The Wall Street Journal's Jess Bravin looks at Supreme Court Chief Justice John Roberts and the upcoming case on DOMA and Proposition 8 the Court will be considering at the end of the month:
Chief Justice Roberts doubtless knows "that history is going in a certain direction," even if he isn't persuaded that the Constitution requires invalidation of laws denying recognition to gay marriages, said Richard Pildes, a law professor at New York University. If that leads him to side against Mr. Obama's position, it could place the chief justice in "a tragic kind of position—knowing how a decision they believe is correct today is going to look bad 15 years down the road."...
...Legal experts say that how the chief justice expresses his position on gay marriage—whether he writes his own opinion or joins that of another justice—could be as significant as how he votes. Should he vote to uphold either or both of the laws against gay marriage, his opinions will be parsed for indications of his attitude toward gay couples and whether he writes favorably of political trends that could expand gay marriage without court intervention.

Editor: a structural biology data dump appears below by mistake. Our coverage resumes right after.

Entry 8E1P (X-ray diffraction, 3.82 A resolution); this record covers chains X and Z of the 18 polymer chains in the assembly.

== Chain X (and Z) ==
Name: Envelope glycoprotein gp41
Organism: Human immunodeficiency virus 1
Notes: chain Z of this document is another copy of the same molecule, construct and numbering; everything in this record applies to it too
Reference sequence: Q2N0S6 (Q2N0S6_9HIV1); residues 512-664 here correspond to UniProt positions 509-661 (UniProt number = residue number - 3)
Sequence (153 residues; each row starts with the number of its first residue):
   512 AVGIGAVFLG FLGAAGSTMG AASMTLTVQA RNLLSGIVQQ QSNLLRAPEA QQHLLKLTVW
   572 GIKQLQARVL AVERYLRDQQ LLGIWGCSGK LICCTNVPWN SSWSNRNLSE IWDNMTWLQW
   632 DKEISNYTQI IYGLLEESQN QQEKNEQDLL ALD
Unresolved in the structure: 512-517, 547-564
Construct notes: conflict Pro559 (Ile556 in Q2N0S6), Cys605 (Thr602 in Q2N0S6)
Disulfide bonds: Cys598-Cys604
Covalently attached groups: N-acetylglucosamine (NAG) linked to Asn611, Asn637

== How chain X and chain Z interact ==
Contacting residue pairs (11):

Under that alternative, in 20 years he could say, "See, we said this is a matter for legislative resolution and not judicial resolution, and things turned out well," said Harvard law professor Mark Tushnet. "To be able to do that, the opinion has to be very carefully written to make it clear that the court is taking no position on the merits of gay marriage."
On a side note, the Chairman of the National Organization for Marriage John Eastman smeared Roberts yesterday for giving his adopted children the "second-best" option. Whether that smear has any effect on his thinking about fairness and equality may never be known.
Roberts Worked Behind the Scenes on Gay Rights Case [tlrd]